April 1, 2009

An Atheist for One Afternoon

2009 1508 page20 caphey’re wanting to teach atheism as part of the religion syllabus in British schools. Why not? I pondered. It’s taught in every other subject. Which reminds me of an atheist’s version of the Lord’s Prayer someone sent me some time ago:

Our brethren, who art on earth,
Hallowed be our name.
Our kingdom come, our will be done
On earth, for there is no heaven.
We must get this day our daily bread;
We neither forgive nor are forgiven.
We fear not temptation,
For we deliver ourselves from evil.
For ours is the kingdom and the
And there is no glory and no forever.
One Dark Afternoon
I flirted with atheism myself about the time of the John F. Kennedy assassination back in 1963. Just then I’d been much taken with the work of the Enlightenment philosopher David Hume. Indeed, I was an atheist for the greater part of an afternoon. God let me get away with it all the way from the public library to my homebound train, throughout the homeward journey, and until I began my long walk from the railway station.
It was not all due to Hume, of course. I’d been broke since the day before forever. Girls—all of them “God botherers,” I reflected, had been giving me a difficult time. An interview panel at Cambridge had made it necessary for me to contemplate a future at a redbrick university (at a venue other than Cambridge, in other words). The “establishment” in both the state and the (Adventist) church was failing to live up to my high standards. I was rejigged and tooled up for a new approach to life.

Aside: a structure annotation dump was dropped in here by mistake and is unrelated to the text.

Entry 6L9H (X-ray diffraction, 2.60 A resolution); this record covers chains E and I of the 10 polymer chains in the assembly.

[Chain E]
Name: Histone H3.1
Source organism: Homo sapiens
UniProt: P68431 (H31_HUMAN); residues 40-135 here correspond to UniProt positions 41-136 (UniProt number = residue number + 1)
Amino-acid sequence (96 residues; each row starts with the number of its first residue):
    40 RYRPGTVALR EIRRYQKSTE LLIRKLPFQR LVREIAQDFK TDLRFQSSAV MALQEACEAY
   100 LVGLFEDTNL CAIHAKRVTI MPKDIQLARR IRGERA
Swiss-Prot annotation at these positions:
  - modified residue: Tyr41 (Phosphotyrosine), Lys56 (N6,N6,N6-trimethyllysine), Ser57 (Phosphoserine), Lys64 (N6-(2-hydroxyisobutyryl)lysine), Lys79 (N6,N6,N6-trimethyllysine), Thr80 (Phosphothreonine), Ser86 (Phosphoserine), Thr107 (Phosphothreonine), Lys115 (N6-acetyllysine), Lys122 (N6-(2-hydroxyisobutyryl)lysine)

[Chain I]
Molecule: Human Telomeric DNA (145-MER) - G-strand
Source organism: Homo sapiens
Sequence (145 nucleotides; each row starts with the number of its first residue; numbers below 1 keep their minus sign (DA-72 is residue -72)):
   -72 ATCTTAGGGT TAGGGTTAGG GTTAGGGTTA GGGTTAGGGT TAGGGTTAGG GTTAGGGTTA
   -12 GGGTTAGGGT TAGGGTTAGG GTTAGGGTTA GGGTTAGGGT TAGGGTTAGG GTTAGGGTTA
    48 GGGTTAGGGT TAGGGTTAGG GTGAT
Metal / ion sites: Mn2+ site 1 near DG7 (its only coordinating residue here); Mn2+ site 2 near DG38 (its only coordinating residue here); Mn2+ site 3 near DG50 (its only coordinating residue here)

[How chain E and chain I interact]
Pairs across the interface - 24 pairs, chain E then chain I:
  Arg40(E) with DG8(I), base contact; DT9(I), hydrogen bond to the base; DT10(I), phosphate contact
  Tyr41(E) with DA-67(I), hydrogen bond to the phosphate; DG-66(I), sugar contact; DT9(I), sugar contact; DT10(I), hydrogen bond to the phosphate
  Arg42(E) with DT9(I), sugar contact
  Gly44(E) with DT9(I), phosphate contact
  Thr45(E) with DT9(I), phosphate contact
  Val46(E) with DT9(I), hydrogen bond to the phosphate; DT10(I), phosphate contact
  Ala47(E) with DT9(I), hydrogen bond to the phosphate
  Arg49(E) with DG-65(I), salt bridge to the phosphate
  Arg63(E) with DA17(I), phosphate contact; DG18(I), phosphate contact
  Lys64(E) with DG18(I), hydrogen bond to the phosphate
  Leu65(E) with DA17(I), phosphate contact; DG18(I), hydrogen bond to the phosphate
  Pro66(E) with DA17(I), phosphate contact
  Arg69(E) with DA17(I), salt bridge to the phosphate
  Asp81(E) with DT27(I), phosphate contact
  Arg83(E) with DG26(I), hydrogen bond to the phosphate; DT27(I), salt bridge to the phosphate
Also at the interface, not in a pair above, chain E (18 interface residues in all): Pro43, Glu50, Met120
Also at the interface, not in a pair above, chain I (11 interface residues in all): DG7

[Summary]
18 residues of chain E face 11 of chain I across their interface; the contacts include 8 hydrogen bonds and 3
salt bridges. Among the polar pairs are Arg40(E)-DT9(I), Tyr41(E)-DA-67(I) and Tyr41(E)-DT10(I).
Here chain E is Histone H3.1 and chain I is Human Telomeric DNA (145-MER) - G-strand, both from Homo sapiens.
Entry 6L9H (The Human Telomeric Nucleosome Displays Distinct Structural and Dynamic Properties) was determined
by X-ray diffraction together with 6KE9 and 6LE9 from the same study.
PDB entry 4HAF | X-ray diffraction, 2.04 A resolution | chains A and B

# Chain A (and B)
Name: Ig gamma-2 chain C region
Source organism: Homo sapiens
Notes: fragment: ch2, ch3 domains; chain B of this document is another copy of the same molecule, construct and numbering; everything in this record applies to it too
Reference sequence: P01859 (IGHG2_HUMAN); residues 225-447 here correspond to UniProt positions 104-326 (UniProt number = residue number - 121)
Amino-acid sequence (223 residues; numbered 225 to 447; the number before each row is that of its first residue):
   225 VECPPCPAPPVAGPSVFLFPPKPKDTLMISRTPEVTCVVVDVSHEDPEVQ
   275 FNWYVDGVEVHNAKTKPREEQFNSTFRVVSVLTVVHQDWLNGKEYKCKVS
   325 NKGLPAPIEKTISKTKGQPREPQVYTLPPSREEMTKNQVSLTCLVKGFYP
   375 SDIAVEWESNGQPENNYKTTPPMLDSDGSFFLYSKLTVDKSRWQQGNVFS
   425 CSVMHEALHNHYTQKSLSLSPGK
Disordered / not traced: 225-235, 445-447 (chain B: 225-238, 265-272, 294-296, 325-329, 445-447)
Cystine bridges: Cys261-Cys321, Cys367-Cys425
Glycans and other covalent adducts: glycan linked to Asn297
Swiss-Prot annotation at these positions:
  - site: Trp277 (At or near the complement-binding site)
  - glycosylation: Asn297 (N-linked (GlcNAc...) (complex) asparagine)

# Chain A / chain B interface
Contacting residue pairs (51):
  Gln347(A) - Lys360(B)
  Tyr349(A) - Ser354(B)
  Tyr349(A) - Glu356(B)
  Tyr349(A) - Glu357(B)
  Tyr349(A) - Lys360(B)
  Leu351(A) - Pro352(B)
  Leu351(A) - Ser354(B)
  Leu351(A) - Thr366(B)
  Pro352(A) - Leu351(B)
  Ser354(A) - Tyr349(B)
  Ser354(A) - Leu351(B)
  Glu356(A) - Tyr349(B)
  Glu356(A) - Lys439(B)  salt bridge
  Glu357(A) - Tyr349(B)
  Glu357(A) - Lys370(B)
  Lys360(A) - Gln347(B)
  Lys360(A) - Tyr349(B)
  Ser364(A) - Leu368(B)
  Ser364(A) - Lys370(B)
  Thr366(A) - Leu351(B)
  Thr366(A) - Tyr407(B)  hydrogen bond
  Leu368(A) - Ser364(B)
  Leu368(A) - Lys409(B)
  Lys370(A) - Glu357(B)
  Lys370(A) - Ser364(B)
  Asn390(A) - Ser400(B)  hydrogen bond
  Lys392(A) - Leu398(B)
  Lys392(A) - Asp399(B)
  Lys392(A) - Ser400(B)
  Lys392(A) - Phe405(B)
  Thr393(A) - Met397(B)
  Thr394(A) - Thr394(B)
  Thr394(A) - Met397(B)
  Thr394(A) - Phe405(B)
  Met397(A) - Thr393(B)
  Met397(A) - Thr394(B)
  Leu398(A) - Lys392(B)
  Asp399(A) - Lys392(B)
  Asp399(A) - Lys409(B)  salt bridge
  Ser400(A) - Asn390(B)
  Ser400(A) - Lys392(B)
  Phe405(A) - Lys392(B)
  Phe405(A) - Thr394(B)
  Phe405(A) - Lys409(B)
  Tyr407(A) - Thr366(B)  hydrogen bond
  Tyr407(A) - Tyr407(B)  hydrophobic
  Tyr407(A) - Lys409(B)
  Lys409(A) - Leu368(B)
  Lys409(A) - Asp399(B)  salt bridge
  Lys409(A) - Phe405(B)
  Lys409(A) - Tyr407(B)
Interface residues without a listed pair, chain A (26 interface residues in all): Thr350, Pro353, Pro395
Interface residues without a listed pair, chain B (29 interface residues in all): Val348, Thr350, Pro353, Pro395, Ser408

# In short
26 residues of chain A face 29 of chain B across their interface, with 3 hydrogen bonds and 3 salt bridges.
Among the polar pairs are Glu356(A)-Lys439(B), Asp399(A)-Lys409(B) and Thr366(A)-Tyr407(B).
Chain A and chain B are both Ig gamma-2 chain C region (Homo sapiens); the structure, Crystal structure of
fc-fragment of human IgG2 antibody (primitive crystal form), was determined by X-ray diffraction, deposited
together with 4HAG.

Then God began to make His presence felt.
The Sun Broke Out
My walk home was down a country lane. Of course, it was the same lane I’d trod every morning and evening. But that late-April day was different. Is it possible God was showing off?—you know the sort of thing: the buds bursting forth in blossom; skies impossibly full of tiny, highly colored birds; the giant trees (were they always that well sculpted?).
2009 1508 page20David Hume, Charles Darwin, and Sigmund Freud, temporarily in the ascendant, bit the dust in favor of a work of art that required an Artist. And in the months and years that came after that, I chose to build on my faith instead of my doubts.
Three towers of faith, in particular, emerged:
The first was the phenomenon of the Bible. It was written over a period of some 1,600 years, by more than 40 different authors, and merged around a common theme, namely, God’s offer of salvation by grace through faith.1
The second faith tower arose out of my reading of Frank Morison’s Who Moved the Stone? and represented the wealth of valid historical evidence for the literal resurrection of Jesus.2